The council opted to table the discussion until the contract could be reviewed by all of its members.

Community members had questions, and Don Farnsley presented an aerial view of the property and brought up the question of a permanent easement.

"If there is not a permanent easement given and the present owner of the Donut Shop decides to put up a fence, you couldn't get a full-size vehicle in there," he said.

Summers addressed the concern, saying that it is part of the contract and a permanent joint-use easement would be in place at the time of purchase.

Both Farnsley and Dean Hammersmith said the council should think "long and hard" before making the purchase.

Sidewalk repair was also a concern at the August session. The sidewalk at 9225 S.R. 64 has buckled and become a possible hazard, Haller said.

The town has looked into fixing the sidewalk, and Reynolds estimates it will take around $1,500 to repair, but the repairs cannot be completed until the question of ownership has been answered.

Bob Woosley, the town's engineer, said part of the town's concern is the state's drawings would lead one to believe the sidewalk is owned by the state.

"The state's records are very lacking," he said. "It is not an easy answer."

Both Denison and Haller advocated for the repair of the sidewalk, but president Mike Mills said things need to be done legally. If the town is responsible for it, then it will fix it, but, if the Indiana Department of Transportation is responsible, then the town has to know, he said.

"I have to have someone with the state so that they don't come back on me and say, 'You don't own that. Why did you put a sidewalk there?' " Woosley said. "… I don't think the state will ever state ownership of it."

"We are the town board, we are responsible for the people," Haller said. "Let's fix it. We are responsible for this."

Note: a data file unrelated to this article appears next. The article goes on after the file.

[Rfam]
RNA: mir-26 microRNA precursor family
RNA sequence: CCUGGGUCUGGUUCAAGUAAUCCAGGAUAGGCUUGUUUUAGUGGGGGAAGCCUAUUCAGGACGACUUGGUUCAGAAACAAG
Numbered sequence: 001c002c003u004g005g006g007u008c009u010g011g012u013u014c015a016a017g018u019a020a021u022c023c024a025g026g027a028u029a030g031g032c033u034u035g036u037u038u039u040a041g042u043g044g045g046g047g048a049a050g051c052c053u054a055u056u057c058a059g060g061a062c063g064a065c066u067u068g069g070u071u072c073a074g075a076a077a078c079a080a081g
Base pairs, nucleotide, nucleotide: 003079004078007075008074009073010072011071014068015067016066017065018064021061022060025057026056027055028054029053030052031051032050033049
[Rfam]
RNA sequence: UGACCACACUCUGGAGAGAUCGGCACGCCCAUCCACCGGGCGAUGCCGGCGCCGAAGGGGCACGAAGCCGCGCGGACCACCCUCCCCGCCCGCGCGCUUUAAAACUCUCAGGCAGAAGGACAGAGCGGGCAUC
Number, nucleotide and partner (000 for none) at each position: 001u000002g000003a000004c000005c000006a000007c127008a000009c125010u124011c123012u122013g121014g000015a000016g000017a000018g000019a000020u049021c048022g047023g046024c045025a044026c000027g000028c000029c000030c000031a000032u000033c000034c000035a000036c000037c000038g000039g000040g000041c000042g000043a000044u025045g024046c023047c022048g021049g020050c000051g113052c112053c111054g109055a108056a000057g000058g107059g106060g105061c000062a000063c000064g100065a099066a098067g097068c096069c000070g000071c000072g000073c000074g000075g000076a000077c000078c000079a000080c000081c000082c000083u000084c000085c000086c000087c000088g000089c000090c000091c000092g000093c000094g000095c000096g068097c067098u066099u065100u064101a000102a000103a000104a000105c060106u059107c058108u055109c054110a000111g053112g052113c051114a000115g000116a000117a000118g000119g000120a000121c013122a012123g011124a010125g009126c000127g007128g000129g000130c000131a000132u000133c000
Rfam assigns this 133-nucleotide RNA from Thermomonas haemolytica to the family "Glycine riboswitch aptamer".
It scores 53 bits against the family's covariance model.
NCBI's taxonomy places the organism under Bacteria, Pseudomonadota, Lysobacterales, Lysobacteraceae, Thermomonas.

The board agreed that a title search was in order to find out who owns the sidewalk. Denison made a motion to authorize an abstract and Haller seconded; it was approved by all.

Community member Everett Pullen asked about the Frank Ott Road and Brookstone stormwater projects. He expressed his concern about the budget and if there are going to be sufficient funds for other projects this year.

The council said there would not be if the building was purchased for the town hall.

In other news:

•Gordon Meyer from the Alliance of Indiana Rural Water presented Chad Smith with a plaque from the Water University for Utility Management Certification.

•Dennis Kunkel gave an update on the National Night Out numbers. More than 100 community members turned out for the event. Also, LTAP has loaned the town two radar control speed signs for six months. They are currently being utilized in the Copperfield Drive area.

•Denison made a motion to approve life insurance for the council and, after discussion, it was approved by all.

•There are now 24 teams playing at the Georgetown Ball Park this fall.

•Woosley reported that Brookstone lift station No. 2 was completed as was the Georgetown-Lanesville water line repair. The Rainelle Woods manhole rehabilitation will start soon.

He also recommended Richland and Canal streets for resurfacing. Haller made a motion to approve the resurfacing in the amount of $26,350 by Libs. Denison seconded and it was approved by all.